WORK started today (31) on the HS2 railway’s first and longest viaduct.

An enormous 700-tonne bridge-building machine was shown off at an event attended by HS2 Minister Andrew Stephenson.

Stretching for more than two miles across a series of lakes and waterways between Hillingdon and the M25, the Colne Valley Viaduct will also be the longest railway bridge in the UK.

Known as a ‘launching girder’, the 160-metre long bridge-building machine is the only one of its kind in the country and will be used to lift into position the giant concrete deck segments that form the viaduct’s arches.

Once each section is complete, the machine will inch itself forward into position to build the next stage.

A total of 56 piers, each weighing around 370 tonnes, are being constructed along the Colne Valley, with the girder moving from one pier to the next.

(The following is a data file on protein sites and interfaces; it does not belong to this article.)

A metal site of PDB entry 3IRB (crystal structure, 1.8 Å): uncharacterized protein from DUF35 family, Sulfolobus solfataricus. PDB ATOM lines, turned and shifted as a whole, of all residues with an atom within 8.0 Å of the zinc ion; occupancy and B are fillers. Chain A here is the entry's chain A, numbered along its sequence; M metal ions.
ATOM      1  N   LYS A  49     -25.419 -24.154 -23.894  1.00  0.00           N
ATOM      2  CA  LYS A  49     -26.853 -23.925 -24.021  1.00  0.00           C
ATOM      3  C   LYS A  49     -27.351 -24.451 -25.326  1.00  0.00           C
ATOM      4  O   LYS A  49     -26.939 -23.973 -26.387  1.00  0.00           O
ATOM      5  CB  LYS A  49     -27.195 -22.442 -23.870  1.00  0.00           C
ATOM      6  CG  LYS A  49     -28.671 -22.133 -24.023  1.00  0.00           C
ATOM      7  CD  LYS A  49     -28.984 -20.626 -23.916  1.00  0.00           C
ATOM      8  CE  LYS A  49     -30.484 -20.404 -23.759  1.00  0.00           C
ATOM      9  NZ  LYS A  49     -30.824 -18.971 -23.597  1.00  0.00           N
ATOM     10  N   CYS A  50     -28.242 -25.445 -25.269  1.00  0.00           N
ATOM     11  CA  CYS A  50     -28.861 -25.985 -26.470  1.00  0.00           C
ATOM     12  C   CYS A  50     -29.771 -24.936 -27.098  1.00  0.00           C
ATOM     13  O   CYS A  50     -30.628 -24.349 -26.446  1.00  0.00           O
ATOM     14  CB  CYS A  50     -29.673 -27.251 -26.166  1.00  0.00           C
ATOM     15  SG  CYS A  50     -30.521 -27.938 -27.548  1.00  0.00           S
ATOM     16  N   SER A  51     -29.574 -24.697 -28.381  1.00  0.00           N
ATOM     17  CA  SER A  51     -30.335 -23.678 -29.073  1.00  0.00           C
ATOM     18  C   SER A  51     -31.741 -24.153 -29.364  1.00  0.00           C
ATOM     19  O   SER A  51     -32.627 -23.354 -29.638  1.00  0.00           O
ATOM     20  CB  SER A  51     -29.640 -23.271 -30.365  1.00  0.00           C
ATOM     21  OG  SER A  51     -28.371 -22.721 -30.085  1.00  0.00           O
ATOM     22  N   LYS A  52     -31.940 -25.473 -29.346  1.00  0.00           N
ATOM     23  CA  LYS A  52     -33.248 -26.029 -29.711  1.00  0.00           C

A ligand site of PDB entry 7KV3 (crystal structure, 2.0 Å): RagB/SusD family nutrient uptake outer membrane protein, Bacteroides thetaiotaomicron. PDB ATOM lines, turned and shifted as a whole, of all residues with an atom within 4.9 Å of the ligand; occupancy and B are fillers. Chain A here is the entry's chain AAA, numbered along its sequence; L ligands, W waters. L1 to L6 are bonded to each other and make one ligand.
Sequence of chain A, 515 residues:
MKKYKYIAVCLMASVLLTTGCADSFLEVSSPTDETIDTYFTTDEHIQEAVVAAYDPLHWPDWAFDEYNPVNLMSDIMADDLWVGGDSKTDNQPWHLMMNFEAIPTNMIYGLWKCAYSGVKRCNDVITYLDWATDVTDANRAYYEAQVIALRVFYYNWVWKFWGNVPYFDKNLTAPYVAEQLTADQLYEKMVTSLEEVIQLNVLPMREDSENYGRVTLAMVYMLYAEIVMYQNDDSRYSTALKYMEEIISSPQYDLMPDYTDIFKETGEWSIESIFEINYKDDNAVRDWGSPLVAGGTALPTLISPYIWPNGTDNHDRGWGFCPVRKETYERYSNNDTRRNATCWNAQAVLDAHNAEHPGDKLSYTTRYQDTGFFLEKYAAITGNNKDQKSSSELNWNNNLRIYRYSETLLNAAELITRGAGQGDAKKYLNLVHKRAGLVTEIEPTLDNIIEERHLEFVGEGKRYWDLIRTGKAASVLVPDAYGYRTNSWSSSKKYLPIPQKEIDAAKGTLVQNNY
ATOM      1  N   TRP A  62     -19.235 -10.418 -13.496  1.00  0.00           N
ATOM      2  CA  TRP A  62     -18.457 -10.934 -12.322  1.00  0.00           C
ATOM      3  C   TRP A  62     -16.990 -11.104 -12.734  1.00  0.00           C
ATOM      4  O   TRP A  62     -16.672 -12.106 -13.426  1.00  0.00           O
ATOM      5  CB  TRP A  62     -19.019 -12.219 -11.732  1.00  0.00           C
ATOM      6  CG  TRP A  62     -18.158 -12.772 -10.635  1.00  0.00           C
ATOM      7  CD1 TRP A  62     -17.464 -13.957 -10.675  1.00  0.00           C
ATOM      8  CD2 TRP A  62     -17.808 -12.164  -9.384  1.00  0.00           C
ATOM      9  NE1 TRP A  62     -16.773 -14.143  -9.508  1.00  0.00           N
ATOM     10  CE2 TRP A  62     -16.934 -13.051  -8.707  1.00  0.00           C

A total of one thousand deck segments will be needed, with each one weighing up to 140 tonnes.

To allow for the gentle curves of the viaduct as it crosses the valley, all the segments are slightly different in shape and made on site.

The mammoth pre-cast factory, visible from the M25, is larger than the Royal Albert Hall.

Once construction is complete, the factory and surrounding buildings will be removed and the whole area between the viaduct and the Chiltern tunnel transformed into an area of chalk grassland and woodland.

The design of the Colne Valley Viaduct was inspired by the flight of a stone skipping across the water, with a series of spans carrying the railway above the surface of the River Colne, Grand Union Canal and adjoining lakes.